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MANCHESTER — Joseph and Patty Iraci have been coming to Manchester with their two children, Andrew and Olivia, for the past 21 years.

During their visits, they've always eaten their favorite dishes — crispy duck with rosemary and garlic for Joseph and Olivia; lobster macaroni and cheese for Andrew; and just about all of it for Patty — at Ye Olde Tavern.

On May 16, which happens to be Patty’s birthday, the Iracis purchased the restaurant from previous owner Michael Brandt, who had acquired the business in 2001.

“When this became available, it made so much sense,” said Joseph Iraci.

Iraci, who works in financial services and is an adjunct professor of risk management and economics at St. John’s University and New Jersey City University, knows a lot about business. But when it comes to running Ye Olde Tavern, he said he will step aside and let the staff continue to do their job.

“We didn’t have to worry about hiring,” he said.

The entire crew, many who have been employed at Ye Olde Tavern for several years, has stayed on during the ownership change. That includes head chef Clifton Cooper, who has been with the establishment for 20-plus years, and general manager Jeannette Garneau.

“You don’t see that tenure in restaurants,” said Iraci. “The staff that Michael had is extremely good. We’re going to get out of their way.”

The couple plan to alternate their weekends between their home in Staten Island, N.Y., and Manchester, with one of them helping out at the restaurant wherever they are needed.

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Their son, Andrew, who received a two-week operational training course from Brandt and Garneau, plans on being in Manchester full time as acting host, while their daughter, Olivia, will be helping with media, marketing and communications.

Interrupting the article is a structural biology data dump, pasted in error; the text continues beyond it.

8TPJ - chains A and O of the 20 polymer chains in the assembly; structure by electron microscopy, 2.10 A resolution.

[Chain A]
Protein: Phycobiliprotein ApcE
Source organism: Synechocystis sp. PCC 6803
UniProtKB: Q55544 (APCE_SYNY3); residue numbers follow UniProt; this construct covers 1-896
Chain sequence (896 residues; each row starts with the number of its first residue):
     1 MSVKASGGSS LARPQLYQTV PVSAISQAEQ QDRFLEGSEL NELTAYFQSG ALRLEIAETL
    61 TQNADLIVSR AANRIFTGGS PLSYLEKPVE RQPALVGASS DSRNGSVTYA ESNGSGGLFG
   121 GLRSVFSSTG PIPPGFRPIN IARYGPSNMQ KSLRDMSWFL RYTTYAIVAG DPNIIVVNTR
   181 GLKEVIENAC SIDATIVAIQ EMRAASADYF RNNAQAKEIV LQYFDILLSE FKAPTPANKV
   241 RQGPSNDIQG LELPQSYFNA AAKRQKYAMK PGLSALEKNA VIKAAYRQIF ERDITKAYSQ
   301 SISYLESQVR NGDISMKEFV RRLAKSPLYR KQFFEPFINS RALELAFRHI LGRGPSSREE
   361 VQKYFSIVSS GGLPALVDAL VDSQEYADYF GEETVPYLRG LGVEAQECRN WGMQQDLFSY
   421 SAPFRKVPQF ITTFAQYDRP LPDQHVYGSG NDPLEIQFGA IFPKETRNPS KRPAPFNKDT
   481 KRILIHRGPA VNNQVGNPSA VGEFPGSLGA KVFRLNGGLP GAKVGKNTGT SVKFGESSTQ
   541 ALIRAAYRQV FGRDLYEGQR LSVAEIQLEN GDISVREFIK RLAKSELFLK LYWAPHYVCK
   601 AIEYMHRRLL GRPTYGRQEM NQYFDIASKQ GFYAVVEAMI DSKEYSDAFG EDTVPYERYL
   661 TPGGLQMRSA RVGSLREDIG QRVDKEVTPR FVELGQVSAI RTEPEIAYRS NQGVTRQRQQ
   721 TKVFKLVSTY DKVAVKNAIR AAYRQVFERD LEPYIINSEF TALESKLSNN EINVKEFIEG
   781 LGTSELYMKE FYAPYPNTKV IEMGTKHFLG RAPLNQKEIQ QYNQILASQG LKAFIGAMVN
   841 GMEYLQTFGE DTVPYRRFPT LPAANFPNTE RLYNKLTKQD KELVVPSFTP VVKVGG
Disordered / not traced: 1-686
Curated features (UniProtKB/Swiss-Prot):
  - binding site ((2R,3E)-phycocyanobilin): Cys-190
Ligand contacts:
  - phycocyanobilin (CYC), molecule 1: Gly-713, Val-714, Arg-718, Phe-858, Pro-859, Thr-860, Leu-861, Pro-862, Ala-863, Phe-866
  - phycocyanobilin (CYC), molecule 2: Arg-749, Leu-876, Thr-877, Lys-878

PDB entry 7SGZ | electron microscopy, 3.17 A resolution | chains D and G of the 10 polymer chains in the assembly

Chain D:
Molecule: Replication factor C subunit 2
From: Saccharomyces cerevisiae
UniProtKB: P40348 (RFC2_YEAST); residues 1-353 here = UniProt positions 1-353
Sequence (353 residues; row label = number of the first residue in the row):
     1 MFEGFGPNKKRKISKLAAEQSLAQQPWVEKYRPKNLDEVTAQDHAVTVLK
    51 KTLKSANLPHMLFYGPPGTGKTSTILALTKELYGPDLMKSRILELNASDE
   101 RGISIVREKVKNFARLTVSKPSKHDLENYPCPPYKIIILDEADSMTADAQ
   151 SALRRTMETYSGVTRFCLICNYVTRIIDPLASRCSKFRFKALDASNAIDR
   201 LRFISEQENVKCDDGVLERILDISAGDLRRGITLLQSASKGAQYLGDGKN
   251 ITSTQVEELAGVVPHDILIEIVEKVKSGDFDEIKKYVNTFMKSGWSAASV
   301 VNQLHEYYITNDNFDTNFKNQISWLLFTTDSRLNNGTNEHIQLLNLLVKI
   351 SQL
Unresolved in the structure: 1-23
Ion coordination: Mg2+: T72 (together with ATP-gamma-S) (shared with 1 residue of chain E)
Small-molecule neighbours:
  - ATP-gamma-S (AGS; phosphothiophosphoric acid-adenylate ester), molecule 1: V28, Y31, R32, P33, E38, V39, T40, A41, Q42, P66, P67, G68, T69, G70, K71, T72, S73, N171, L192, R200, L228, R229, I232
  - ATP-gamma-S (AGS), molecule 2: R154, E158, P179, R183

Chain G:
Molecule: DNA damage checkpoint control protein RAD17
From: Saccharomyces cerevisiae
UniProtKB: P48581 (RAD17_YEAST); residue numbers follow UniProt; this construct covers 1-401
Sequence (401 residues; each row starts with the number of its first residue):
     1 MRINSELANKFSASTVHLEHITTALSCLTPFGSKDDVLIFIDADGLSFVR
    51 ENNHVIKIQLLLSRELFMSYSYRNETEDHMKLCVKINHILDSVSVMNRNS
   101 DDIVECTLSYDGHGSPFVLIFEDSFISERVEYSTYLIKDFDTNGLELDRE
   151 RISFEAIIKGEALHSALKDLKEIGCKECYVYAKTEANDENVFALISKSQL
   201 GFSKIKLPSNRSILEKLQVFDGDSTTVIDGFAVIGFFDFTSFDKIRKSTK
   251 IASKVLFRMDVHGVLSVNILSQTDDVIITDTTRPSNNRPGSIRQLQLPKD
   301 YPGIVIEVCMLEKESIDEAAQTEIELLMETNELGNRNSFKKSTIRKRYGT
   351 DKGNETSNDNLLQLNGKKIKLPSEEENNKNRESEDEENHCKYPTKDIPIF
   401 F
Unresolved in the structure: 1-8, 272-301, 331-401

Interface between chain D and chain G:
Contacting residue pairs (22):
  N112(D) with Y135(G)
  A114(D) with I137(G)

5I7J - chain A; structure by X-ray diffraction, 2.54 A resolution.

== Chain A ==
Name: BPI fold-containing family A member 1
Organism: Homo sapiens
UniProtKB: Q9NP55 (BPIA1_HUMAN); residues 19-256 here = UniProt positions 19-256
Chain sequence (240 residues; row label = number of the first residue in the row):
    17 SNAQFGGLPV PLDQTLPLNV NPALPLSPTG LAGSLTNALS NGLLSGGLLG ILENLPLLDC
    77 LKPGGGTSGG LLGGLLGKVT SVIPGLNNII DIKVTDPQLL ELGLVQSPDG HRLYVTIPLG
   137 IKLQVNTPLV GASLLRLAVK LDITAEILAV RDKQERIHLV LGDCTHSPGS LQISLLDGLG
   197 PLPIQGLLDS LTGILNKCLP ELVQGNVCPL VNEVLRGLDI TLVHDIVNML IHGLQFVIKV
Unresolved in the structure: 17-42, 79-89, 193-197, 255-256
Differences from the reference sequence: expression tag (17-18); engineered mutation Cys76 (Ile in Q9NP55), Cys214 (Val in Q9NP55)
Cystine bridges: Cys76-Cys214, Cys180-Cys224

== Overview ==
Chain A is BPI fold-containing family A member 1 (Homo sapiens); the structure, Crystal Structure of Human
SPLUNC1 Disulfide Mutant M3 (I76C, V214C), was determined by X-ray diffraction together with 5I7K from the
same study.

Given the name of the tavern and the history of the property, the Iracis will continue to serve American fare, keeping staples like Yankee pot roast, crispy duck and tom turkey on the menu.

Cooper would like to expand on the success of the restaurants venison dishes by testing out plates of elk and other wild game.

“We’re also thinking about introducing new items through the daily specials,” said Iraci.

A history enthusiast, Iraci can attest that Ye Olde Tavern isn’t just about the food. For him, part of the appeal of the property is its rich history.

The southern section of the building dates back to 1790, giving the restaurant the impressive distinction as being the oldest operating tavern in Vermont. In 2020, it was listed on the Vermont Register of Historic Places.

“This place is part of American history,” Iraci said. “We are the caretakers. How do we preserve this for the next generations?”

For now, the Iracis are focusing on a smooth transition from previous owner to new. But as Iraci walked around the historic building and barns, his passion to keep history alive had him wondering aloud on how he could share some of the unused space with the community.

For more information about Ye Olde Tavern’s operating hours or to see a menu, visit


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